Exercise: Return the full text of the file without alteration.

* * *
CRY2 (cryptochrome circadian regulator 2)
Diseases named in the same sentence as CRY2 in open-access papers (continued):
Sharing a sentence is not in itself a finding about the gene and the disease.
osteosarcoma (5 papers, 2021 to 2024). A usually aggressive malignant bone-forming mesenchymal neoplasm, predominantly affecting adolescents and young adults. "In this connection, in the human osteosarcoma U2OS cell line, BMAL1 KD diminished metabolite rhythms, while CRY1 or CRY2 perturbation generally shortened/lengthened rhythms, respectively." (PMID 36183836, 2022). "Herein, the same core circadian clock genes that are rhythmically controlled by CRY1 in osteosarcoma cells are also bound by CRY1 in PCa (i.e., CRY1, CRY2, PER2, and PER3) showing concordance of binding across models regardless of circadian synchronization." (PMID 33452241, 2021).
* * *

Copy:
CRY2 (cryptochrome circadian regulator 2)
Diseases named in the same sentence as CRY2 in open-access papers (continued):
Sharing a sentence is not in itself a finding about the gene and the disease.
osteosarcoma (5 papers, 2021 to 2024). A usually aggressive malignant bone-forming mesenchymal neoplasm, predominantly affecting adolescents and young adults. "In this connection, in the human osteosarcoma U2OS cell line, BMAL1 KD diminished metabolite rhythms, while CRY1 or CRY2 perturbation generally shortened/lengthened rhythms, respectively." (PMID 36183836, 2022). "Herein, the same core circadian clock genes that are rhythmically controlled by CRY1 in osteosarcoma cells are also bound by CRY1 in PCa (i.e., CRY1, CRY2, PER2, and PER3) showing concordance of binding across models regardless of circadian synchronization." (PMID 33452241, 2021).